Identify secretions on the skin. Serum, the same stuff that collects inside unbroken blisters, is distinguishable from sweat by its stickiness and its pale “straw” color. When serum is present, at least the outermost layer of skin has been disturbed. Pus, the product of debris-cleaning white blood cells and whatever garbage they might have scavenged, is a thick, yellowish or greenish glop. Pus is a primary indicator of infection, but it is also part of the cleanup for other tissue insults, such as splinters and burns.
Sebum is a normal, necessary waxy lubricant produced by skin glands and mixed with disintegrating skin cells, but overproduction of this secretion occurs as part of some abnormalities, giving the hair a greasy look and feel. The presence of blood indicates that the skin has suffered a full-thickness insult, whether from the primary condition or secondary rubbing. Dry patches on an otherwise sweaty hide can indicate that local inflammation has impaired sweat-gland function.
Note the characteristics of surface debris and local coloration. Serum dries into colorless crusts or tiny yellow crystals. Dried sebum looks like soggy corn flakes. Blood blackens as it dries. Skin scales and dandruff indicate that keratinization, the multistage process of skin building, has gone wild. Redness of normally pink skin points to inflammation; a purple tint in unpigmented flesh can be a sign of sunburn; white hairs in a normally dark coat indicate pigment-cell damage. Pinprick-sized holes point to feeding insects, while cracks denote severe dryness.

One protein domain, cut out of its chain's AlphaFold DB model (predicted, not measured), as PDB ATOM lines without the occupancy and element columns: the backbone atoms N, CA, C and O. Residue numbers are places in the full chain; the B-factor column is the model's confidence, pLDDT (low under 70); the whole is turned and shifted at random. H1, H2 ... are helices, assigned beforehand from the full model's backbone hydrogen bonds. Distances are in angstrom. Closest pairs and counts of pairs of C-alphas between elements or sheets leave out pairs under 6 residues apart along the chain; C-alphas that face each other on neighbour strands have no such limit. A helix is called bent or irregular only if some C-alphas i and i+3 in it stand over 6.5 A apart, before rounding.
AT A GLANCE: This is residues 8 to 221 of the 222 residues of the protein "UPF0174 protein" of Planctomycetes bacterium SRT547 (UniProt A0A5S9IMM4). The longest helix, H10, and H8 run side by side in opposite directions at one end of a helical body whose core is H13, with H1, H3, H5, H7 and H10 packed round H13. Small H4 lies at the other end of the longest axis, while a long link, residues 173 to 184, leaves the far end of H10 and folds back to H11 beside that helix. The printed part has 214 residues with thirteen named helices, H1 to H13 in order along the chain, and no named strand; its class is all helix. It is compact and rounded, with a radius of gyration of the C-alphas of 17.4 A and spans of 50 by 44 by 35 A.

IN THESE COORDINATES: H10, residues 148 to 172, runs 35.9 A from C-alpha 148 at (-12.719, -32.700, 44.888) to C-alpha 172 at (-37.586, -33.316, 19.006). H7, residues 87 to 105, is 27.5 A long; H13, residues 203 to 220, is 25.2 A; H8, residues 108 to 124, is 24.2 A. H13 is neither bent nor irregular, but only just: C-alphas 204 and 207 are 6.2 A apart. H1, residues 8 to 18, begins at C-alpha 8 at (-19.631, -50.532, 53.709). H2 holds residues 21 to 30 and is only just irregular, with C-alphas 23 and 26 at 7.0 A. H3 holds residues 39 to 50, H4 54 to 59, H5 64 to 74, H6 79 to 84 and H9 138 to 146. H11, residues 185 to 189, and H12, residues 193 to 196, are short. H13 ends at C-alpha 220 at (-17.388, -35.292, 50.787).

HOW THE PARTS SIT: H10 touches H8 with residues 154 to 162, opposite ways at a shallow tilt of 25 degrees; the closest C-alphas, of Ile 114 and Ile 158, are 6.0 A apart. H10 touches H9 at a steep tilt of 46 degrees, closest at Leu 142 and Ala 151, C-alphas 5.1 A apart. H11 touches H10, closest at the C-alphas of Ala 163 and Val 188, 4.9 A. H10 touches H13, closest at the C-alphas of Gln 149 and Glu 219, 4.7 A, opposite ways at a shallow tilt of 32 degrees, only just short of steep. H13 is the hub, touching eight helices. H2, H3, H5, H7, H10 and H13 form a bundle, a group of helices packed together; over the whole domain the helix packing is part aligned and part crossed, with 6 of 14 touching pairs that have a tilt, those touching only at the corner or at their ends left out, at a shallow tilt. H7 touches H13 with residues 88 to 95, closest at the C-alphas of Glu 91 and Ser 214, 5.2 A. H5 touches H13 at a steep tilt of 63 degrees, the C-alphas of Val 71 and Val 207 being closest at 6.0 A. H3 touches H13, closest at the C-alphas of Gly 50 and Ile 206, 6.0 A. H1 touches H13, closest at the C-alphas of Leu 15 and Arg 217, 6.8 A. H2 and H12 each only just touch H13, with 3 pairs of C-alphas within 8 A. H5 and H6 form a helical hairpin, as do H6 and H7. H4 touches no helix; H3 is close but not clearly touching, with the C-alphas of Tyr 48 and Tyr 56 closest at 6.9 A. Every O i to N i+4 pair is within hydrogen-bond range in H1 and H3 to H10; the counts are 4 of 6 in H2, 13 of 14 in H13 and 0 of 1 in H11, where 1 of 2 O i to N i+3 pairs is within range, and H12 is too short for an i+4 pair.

Tactile Tip-offs Now give your hands a scrubbing (so you won’t introduce additional pathogens), and let your fingers do the walking over your horse’s skin. This tactile tour will collect evidence that may not be apparent to your eyes, starting with the truth that some bumps aren’t bumps at all, but actually patches of “staring” hair. When swellings are present, palpate their outline. Examine all their subtleties, including their definition (clearly defined, or vaguely outlined?) and shape (flat or mounded tops? Anthill-shaped with sharply sloped sides, or irregularly lumpish?). Manipulate lumps to gauge depth: If the lump moves with the skin, it is located within the skin; if the skin slides around over the lump, the growth is beneath the skin.
Check the consistency of the abnormality: Hardness indicates a long-standing problem, in which fibrous scar tissue or a tumorous growth has developed within or beneath the skin; softness points to a liquid interior. Soft swelling arises from inflammation, with its local increase of blood flow, edema, pooling of lymph between skin cells, or hematoma/seroma (a blood- or serum-filled blister formed in a space within or under the skin).